What can Canada learn from pension reform Down Under?

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Appeared in the Financial Post

As Canada's finance ministers meet to discuss the Canada Pension Plan, the debate has thus far been insulated from international pension models and limited to whether or not we should expand the CPP.

Canadians, however, would benefit from a broader debate and one that looks beyond our borders to see what other countries are doing on employment-based pension policy. Australia’s 1992 reform is particularly worth looking at. This reform has led to extensive pension coverage and high replacement rates, while offering more individual flexibility than typical government-mandated pension plans. Put simply: the Aussies offer a useful lesson.

A recent study published by the Fraser Institute examined Australia’s employment-based pension reform—a reform intended to address a gap in the country’s retirement savings and an overreliance on Australia's public pension system. The Australian system now rests on three pillars.

Australia has a mean-tested public pension program that provides a basic source of retirement income to all Australians aged 65 years or older (set to rise to 67 years by 2020) regardless of employment history. It also encourages voluntary private savings through the tax system.

But the lynchpin of the Australian model and where the lesson for Canada may lie is its individual retirement savings accounts with mandatory employer contributions.

In 1992, rather than go the CPP route, the Australia government chose an employment-based pension reform that made individual retirement savings mandatory. Prior to the reform, Australia’s pension system consisted only of the means-tested public pension program and private savings.

Now these employment-based savings accounts cover approximately 90% of the country's workers. Employers must contribute a minimum of 9% of an employee's gross earnings up to a maximum income threshold (rising to 12% by 2019-20) into an individual account that is privately managed.

There are limited rules around asset allocation and investment strategy for these accounts. This affords considerable flexibility to account holders—particularly when compared to the CPP—as an individual may choose a different investment strategy based on his or her risk profile.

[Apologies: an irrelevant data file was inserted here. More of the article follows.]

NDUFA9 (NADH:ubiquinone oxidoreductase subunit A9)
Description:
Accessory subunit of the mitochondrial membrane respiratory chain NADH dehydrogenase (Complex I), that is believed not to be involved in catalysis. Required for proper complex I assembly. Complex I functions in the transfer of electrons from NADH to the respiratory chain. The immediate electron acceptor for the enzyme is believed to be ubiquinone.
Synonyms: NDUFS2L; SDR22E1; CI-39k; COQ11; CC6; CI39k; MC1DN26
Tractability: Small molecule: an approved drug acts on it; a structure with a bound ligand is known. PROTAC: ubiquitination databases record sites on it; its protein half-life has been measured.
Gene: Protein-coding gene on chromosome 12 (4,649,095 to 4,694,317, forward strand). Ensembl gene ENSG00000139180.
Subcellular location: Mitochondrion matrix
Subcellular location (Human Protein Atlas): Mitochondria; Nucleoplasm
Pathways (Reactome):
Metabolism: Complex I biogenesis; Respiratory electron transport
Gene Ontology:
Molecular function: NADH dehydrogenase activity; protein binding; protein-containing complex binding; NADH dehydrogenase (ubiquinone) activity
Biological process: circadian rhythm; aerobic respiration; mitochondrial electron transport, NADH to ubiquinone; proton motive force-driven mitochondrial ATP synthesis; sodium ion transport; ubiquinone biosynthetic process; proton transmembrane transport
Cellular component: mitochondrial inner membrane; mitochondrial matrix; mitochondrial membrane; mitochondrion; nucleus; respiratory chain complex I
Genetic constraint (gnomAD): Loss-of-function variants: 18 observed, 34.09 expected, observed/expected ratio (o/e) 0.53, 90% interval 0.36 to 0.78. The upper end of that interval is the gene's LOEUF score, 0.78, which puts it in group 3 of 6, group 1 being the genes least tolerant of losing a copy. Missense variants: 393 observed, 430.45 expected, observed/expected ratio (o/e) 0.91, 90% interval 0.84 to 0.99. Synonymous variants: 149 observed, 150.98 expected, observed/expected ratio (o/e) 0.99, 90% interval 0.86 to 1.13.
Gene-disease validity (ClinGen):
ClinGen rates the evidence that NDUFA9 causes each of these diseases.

There is also flexibility to withdraw funds from the accounts prior to retirement for medical emergencies or financial hardship. And any balance in the accounts can be fully transferred in a lump-sum to a dependent tax-free upon death. These important benefits are not available through the CPP.

While investment income earned in the accounts is taxable, the withdrawals are tax-free starting at the age of 60 and can be taken as a lump sum or converted to an annuity to provide a guaranteed stream of retirement income. These accounts can achieve income replacement rates of 90% for a median wage earner entering the workforce today and retiring at age 67.

Australians can begin withdrawing from their retirement savings account at age 55, though the income is subject to tax. The option to withdraw from the accounts early has contributed to low levels of post-retirement participation in the labour force, so the government is now transitioning to a minimum retirement age of 60 by 2025.

Australia’s 1992 reform is estimated to have raised its national savings by 1.5% of GDP.

To be clear: all this does not suggest that Canada should adopt compulsory individual retirement savings accounts in addition to the existing pension system. But Australia’s system of compulsory personalized retirement savings has features that would certainly appeal to many Canadians if given the decision versus the CPP.

There are, however, important distinctions between the two government-mandated savings models.

For instance, Australia's individual retirement savings accounts are defined contribution plans—not defined benefit plans—which means the level of retirement benefits is less certain. But the Australian accounts have their own benefits not found in the CPP like the ability to personalize one's investment strategy, to fully transfer assets upon death, and to withdraw funds in the case of an emergency. Perhaps most importantly, all of what you contribute and earn in the Australian-style accounts go to the individual, which contrasts sharply with the collective CPP model.

Looking at the retirement system of both countries more broadly, the opportunity for lessons works both ways. In particular, Australia may look to Canada's pension income support programs and its record on achieving a relatively low rate of senior poverty.

But this is distinct from what Canada can learn from Australia's 1992 reform. As the debate about the CPP charges forward, Canada's finance ministers should broaden their horizon and look Down Under. There’s something to learn.

Sean Speer is associate director of fiscal studies and Charles Lammam is resident scholar in economic policy at the Fraser Institute. Click for study Policy reforms in Australia and what they mean for Canada.

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